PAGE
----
There were several causes, and they all just caught up with him. He was old and tired, and too worn out to free himself from being impaled. Even if he could have done that, his healing factor was too strained to bring him back from an injury that massive. In the comics he’s come back from worse, but for this version of the character it was just too much all at once.
Part of the reason for that is that he was suffering from Adamantium poisoning. In the comics, his healing factor is one of the reasons he can survive the Adamantium bonding process – because it’s constantly working to counteract the metal poisoning him – but once his healing factor starts to slow down, the poisoning becomes more pronounced.
So wait, how old is he here?
The earliest date I’m aware of for the movie Wolverine being alive is given in X-Men Origins: Wolverine, which shows his powers manifesting in 1845. It’s hard to say exactly how old he is in that movie, but it’s a safe bet that he was older than 6 and younger than 16, which means he was born in the 1830s at the latest. That puts his age comfortably between 190 and 200 years old in this film. Old Man Logan indeed.
Why did Zander Rice hate Wolverine?
I’m not so sure he hated Wolverine, so much as saw the potential of his powers and abilities and had zero hesitation about treating mutants as less than human. But at the same time, his father Dale Rice was part of the Weapon X program and Wolverine probably did kill him. So there’s that. For reference, Dale Rice is not a character from any of the previous movies, and was only introduced retroactively in the comics.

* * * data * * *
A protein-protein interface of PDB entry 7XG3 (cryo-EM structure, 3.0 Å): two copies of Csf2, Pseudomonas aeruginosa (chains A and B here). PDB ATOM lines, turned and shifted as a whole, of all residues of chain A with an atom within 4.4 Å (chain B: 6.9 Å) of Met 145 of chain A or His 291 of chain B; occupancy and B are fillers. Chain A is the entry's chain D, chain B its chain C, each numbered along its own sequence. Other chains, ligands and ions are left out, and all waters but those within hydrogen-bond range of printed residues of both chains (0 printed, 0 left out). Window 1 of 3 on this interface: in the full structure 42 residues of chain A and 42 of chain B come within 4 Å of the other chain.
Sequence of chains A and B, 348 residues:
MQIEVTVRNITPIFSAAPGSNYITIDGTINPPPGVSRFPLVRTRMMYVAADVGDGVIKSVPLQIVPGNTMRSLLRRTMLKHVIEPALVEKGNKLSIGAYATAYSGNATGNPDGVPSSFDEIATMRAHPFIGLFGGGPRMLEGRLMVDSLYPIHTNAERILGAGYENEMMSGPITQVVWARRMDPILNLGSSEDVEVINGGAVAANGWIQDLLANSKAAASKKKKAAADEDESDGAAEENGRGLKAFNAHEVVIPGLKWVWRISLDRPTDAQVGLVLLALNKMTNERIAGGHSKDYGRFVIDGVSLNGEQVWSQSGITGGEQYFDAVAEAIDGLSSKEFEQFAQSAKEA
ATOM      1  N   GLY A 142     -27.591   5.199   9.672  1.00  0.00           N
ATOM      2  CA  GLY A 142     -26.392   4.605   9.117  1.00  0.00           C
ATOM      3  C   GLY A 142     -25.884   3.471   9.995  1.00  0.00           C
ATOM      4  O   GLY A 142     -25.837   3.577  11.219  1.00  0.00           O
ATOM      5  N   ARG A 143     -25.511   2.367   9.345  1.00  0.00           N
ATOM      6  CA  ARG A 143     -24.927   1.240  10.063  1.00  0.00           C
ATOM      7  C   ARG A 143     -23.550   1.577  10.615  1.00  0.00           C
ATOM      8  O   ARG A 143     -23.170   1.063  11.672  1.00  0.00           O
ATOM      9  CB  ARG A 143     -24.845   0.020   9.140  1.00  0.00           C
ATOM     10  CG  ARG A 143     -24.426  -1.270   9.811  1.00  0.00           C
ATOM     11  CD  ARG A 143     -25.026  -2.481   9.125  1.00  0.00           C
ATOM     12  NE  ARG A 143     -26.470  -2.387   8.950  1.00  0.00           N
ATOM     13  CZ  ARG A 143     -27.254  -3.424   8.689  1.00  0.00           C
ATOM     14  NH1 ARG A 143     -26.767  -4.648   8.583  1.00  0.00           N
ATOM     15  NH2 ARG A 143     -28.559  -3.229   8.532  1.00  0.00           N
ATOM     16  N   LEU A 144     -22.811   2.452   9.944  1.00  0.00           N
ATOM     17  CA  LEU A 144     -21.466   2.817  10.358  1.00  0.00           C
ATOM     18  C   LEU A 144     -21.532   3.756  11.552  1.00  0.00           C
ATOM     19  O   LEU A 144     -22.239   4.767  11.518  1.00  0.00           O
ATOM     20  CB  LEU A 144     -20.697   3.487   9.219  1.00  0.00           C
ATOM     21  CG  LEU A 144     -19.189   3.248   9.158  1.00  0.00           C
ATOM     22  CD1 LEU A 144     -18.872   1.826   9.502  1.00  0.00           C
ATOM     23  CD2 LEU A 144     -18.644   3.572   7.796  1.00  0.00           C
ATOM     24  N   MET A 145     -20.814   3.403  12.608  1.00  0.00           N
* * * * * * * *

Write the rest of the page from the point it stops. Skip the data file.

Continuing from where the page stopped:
Where were the X-Men?
A year prior to the events of this movie, Professor X’s powers go haywire and he kills probably all the remaining X-Men, as per the radio broadcast Wolverine quickly switches off. Interestingly, in the Old Man Logan comics this very loosely adapts, it’s not Professor X who kills the X-Men, it’s Wolverine.
Why were they trying to go and live on a boat?
It’s never stated outright, but I think the plan is for Wolverine to take Professor X somewhere remote so that he can live out his natural life without his powers killing any more people. The film establishes that Wolverine (and later X-23) are able to resist Xavier’s telepathic attacks where other people can’t, so if it’s just him and the Professor on the boat, Wolverine can care for him until the end knowing that no-one will get hurt.
Where did Logan get that Adamantium bullet?
I don’t think we ever saw it happen. Stryker had a bunch in X-Men Origins: Wolverine which already proved that they’re dangerous to him, so it’s presumably one of his. Of course, the fate of X-24 proves that Logan was right to hang onto it in case he wanted to die, because it totally did the job.
Was that the same Caliban from X-Men: Apocalypse?
I mean, you’d imagine so. Obviously time has ravaged his one-youthful looks, but also he’s managed to learn to stop talking about himself in the third person (which was probably a pretentious affectation, in retrospect) and also let his natural West Country accent out. Still, the basic look and powers are the same, but personally I wouldn’t try to make it make sense. I refer you to my answer to Question 2.
And that, we think, just about covers it. But feel free to leave any more questions you have in the comments and we’ll see about answering them there…!